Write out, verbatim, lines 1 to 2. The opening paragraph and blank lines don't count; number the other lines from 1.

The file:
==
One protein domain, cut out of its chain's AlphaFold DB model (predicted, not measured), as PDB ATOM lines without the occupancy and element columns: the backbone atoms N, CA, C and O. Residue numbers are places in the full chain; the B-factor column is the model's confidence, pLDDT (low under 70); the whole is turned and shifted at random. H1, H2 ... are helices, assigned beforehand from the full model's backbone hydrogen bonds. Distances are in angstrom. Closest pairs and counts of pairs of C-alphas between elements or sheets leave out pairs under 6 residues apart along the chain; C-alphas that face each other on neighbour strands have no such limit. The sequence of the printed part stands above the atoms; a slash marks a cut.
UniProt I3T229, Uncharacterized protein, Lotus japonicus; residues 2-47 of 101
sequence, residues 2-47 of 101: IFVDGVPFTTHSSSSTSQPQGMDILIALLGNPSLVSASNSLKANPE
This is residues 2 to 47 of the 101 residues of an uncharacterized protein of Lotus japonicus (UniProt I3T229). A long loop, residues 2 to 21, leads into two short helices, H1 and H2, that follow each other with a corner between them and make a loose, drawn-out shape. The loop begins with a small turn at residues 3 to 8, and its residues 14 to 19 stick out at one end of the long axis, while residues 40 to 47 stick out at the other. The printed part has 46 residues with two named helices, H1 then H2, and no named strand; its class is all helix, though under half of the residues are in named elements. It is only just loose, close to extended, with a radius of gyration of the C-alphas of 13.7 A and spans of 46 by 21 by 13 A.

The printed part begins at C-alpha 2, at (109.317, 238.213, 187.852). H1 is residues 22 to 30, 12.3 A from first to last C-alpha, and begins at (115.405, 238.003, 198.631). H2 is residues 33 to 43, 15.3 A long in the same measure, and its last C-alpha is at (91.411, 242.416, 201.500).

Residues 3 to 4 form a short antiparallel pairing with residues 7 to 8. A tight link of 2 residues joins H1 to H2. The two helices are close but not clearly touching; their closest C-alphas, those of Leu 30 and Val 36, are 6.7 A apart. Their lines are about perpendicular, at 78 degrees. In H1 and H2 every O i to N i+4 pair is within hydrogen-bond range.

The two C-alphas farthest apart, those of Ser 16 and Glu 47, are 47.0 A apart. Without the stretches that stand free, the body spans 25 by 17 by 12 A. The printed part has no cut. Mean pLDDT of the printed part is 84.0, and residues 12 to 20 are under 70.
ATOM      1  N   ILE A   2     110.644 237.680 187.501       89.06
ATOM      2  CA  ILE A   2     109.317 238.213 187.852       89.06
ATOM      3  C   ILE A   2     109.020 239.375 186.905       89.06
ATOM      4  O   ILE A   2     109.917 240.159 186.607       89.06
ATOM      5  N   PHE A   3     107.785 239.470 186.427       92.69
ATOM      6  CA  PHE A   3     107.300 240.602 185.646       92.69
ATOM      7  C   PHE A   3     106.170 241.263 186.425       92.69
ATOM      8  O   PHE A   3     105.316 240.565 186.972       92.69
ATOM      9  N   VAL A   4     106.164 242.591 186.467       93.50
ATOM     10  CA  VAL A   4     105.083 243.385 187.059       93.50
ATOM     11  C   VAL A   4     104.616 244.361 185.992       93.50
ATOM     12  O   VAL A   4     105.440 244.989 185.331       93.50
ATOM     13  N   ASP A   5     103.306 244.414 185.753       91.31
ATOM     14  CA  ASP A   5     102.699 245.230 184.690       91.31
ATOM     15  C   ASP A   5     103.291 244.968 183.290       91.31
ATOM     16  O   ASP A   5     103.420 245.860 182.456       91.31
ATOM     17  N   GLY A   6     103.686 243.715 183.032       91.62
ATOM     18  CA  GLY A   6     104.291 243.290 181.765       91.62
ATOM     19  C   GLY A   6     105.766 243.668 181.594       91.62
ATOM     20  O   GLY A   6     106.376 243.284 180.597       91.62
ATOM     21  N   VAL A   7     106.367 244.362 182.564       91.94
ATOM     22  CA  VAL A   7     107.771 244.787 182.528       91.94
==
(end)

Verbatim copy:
UniProt I3T229, Uncharacterized protein, Lotus japonicus; residues 2-47 of 101
sequence, residues 2-47 of 101: IFVDGVPFTTHSSSSTSQPQGMDILIALLGNPSLVSASNSLKANPE